EGU General Assembly 2020
© Author(s) 2021. This work is distributed under
the Creative Commons Attribution 4.0 License.

Beyond Plate Tectonics: The Northeast Atlantic Realm

Gillian Foulger
Gillian Foulger
  • Durham University, Dept. Earth Sciences, Durham, United Kingdom of Great Britain and Northern Ireland (

Conventional plate tectonics envisages simple continental breakup with clean splitting of supercontinents and subsequent orderly widening of oceans by seafloor spreading about a central ridge. No sooner was this paradigm proposed when the clear, first-order misfit of intraplate and large-volume volcanism was highlighted. That was quickly accommodated by adding an additional degree of freedom into the theory of Earth dynamics, i.e., ad hoc mantle plumes. Although this simple picture was adequate in the early years of plate tectonics, the subsequent rapid accumulation of vast datasets of ever-more-precise observations has rendered a theory of such simplicity no longer tenable. Simple plate tectonics can now serve only as a basic canvas on which the complexities of the real world must be painted. There is no better region for illustrating this than the Northeast Atlantic Realm which illustrates the full range of complexities. After a history of tectonic unrest spanning several 100 Myr true continental breakup, involving fracture of the entire lithosphere and ocean widening via sea-floor spreading, finally proceeded. However, geological complications are on at least an equal level to features arguably amenable to description by simple plate tectonics. Spreading ridges developed by propagation through continental lithosphere comprising a collage of cratons separated by orogenic belts. Where these propagators met insurmountable barriers the extension demanded by local kinematics could only be accommodated by diffuse continental extension. Continual changes occurred in the direction of regional extension and these resulted in local tectonic instabilities manifest in lateral ridge migrations, jumps, and parallel-ridge-pair extension. Extreme, magma-assisted continental extension, together with intense volcanism, formed lava-capped transitional crust. As a consequence the true extent of continental crust under the oceans is unclear. The geophysical characteristics of transitional crust are ambiguous in terms of physical properties. This presents a challenge to mapping continental material in the oceans, a problem that can be mitigated by joint interpretation with gravity, heatflow and geochemical data. Known continental blocks in the ocean include the array of blocks west of the British continental shelf (the Hatton-, George Bligh-, Lousy-, Bill Bailey’s- and Faroe Bank Highs, and Wyville-Thompson- and Fugløy Ridges), the Jan Mayen Microplate Complex, the Greenland-Iceland-Faroe Ridge and likely others that remain to be found. All of the above complexities in the solid Earth have profoundly affected the natural environment in the region, especially the oceans and the biosphere, and must be taken into account in predictions of future evolution of the natural environment.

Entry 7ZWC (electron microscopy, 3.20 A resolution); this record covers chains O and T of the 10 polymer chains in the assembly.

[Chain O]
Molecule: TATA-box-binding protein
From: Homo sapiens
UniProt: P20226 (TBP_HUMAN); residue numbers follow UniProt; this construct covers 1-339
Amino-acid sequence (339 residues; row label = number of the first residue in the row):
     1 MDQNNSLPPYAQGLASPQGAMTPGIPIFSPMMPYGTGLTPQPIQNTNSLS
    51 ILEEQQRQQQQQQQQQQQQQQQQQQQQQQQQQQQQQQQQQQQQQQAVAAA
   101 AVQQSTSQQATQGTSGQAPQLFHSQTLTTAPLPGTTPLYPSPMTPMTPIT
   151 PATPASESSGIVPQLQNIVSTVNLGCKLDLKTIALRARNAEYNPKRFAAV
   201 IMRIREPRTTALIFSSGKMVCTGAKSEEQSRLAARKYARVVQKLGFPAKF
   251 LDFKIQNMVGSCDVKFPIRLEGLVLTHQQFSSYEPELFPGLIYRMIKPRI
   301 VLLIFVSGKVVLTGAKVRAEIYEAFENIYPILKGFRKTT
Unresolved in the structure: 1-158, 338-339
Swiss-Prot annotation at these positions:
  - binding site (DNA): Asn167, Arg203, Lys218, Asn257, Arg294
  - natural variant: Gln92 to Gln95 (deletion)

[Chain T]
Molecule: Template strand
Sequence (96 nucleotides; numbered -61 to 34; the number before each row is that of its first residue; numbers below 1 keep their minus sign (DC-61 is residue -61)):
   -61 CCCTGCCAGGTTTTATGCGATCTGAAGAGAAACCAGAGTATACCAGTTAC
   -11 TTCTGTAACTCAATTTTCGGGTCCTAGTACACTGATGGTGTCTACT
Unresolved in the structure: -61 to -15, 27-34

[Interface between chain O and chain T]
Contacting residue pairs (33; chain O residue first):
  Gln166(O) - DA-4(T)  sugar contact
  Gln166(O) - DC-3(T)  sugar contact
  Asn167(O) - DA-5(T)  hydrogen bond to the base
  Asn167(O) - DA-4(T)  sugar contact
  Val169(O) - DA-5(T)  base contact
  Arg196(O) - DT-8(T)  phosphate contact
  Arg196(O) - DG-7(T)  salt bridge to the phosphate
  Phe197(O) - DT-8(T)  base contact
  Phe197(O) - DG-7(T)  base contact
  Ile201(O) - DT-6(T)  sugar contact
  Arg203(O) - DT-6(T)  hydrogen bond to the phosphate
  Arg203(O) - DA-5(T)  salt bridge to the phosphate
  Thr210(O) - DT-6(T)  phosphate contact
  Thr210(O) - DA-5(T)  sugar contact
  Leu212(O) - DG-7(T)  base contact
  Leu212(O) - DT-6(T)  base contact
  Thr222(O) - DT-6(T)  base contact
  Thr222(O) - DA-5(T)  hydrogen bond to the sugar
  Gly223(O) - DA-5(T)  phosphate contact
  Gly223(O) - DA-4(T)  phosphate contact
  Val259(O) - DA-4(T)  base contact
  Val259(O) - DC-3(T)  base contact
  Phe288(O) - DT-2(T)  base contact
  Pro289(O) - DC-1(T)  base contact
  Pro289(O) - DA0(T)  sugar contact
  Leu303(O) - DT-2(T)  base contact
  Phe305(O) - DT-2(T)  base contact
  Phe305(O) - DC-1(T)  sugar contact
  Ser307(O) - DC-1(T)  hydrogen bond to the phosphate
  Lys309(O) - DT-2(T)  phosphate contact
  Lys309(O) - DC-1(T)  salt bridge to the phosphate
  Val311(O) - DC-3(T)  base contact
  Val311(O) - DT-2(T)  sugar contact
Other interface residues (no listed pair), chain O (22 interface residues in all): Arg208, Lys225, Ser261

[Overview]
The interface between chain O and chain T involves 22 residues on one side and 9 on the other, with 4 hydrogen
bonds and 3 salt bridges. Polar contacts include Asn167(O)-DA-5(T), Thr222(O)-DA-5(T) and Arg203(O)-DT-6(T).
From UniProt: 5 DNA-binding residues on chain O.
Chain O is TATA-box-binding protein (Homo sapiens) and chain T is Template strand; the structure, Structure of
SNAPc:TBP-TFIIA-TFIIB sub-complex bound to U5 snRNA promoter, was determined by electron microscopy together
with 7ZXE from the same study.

How to cite: Foulger, G.: Beyond Plate Tectonics: The Northeast Atlantic Realm, EGU General Assembly 2020, Online, 4–8 May 2020, EGU2020-3624,, 2020